Gameplay in The Witcher 2 is based off the core mechanics of RPGs: leveling up, some stat building and quest tracking. However, it also applies a very deep, robust and challenging combat system that could be described as a fusion of Arkham Asylum's free flow combat with Demon's Souls methodic approach and relentless difficulty, except more so. While Witchers are considered to be some of the greatest swordsman in the known world, combat still requires a careful and tactical approach involving the use of potions, traps, bombs, sorcery and swords, and this is applied almost perfectly into the game. Prior to jumping into a fight or travelling into the wild, it's always highly recommended you make sure you're well prepared, as monsters and humans alike can cut you down in seconds if you're not careful. The alchemy system returns from the previous game, where you collect herbs, organs from monsters and other such ingredients to concoct the aforementioned powerful potions, oils, traps and bombs. These can help you out in battle, whether it be a potion that buffs your health regeneration or damage, or an oil that when applied to your silver sword increases damage specific to certain monsters, or is just a general damage buff. Potions are limited in their use as too many buffs can raise toxicity levels and kill you, so caution is required. Meanwhile, bombs and traps utilise a fair amount of resources but when used in the correct situation can lead to some devastating effects.
As an example, we created a lure for the undead creatures known as Rotfiends, but also planted an explosive trap directly under it, so once the Rotfiends ran in to grab the bait they were met with a fiery explosion, softening them up. Directly after this we threw a Dragon's Breath Bomb into the group of delirious Rotfiends which emits a flammable gas, and then shortly following this we cast the Igni spell, which you guessed it, emits a small fire ball from Geralts hands, lighting up the flammable area and incinerating a good portion of the Rotfiends. After all this softening up, we finally ran in to finish them off using dodges, parries and consistent sign usage combined with a silver sword to dispose of the Rotfiends once and for all. This is just one of hundreds of different ways you can approach the combat, and it's a fast paced, tactical and downright punishing system which rewards creativity and strategic approach, and it's utterly fantastic to watch and play.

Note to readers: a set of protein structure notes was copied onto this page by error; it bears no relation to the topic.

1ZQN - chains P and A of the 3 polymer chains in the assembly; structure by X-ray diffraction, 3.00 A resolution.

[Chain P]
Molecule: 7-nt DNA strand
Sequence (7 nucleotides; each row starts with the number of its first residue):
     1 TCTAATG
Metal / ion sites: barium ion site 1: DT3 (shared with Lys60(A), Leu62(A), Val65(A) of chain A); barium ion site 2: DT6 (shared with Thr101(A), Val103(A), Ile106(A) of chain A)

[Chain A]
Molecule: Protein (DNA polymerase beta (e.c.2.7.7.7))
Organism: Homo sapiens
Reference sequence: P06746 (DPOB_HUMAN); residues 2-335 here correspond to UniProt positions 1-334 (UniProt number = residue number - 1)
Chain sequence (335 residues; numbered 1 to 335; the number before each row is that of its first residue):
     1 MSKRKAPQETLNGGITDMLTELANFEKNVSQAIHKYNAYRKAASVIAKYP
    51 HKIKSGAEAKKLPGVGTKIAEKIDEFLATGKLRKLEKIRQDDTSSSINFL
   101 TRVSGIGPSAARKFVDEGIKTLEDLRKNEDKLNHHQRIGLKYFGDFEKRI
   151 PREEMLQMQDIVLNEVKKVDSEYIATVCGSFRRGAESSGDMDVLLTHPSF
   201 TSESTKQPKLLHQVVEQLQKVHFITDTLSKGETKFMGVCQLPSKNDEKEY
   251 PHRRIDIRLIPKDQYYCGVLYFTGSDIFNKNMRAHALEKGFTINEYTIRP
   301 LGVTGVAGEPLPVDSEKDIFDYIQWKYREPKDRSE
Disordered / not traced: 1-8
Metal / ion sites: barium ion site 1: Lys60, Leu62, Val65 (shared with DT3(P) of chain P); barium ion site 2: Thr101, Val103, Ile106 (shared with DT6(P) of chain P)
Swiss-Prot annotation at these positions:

Depending on which method of combat you prefer as well, you can expand upon it in the skill tree where experience points can be applied per level gain. There are four trees; The Witcher Training Path (which must have some points applied prior to unlocking the other trees), The Swordsman Path, The Sign Path and Alchemy Path. Each tree has several different abilities which allow you to expand on your options in combat and all are significantly different from one another. Want to be up close and personal? Fill up The Swordsman Path almost purely, and you'll eventually unlock group finishers, which are superbly well animated scenes of Geralt finishing off multiple enemies. However, range is this path's biggest weakness, but The Sign and Alchemy paths can excel in it. There's a huge level of customisation and variety available to you and it makes the combat much more personal and satisfying, rather than clinging to poorly recycled animations and repetitive kind of tactics. Just keep in mind that CDProjekt have certainly not made it a cake walk. Much like Demon's Souls you WILL be punished if you make a mistake, and the tutorial at the beginning of the game only scratches the surface of what's possible (though, that's what reading your journal is for). We played through the game twice on hard with completely different builds and both times proved to be a challenging, but highly rewarding, experience. With that said, don't be afraid to lower the difficulty when it gets too hot, as that's exactly what the option's there for.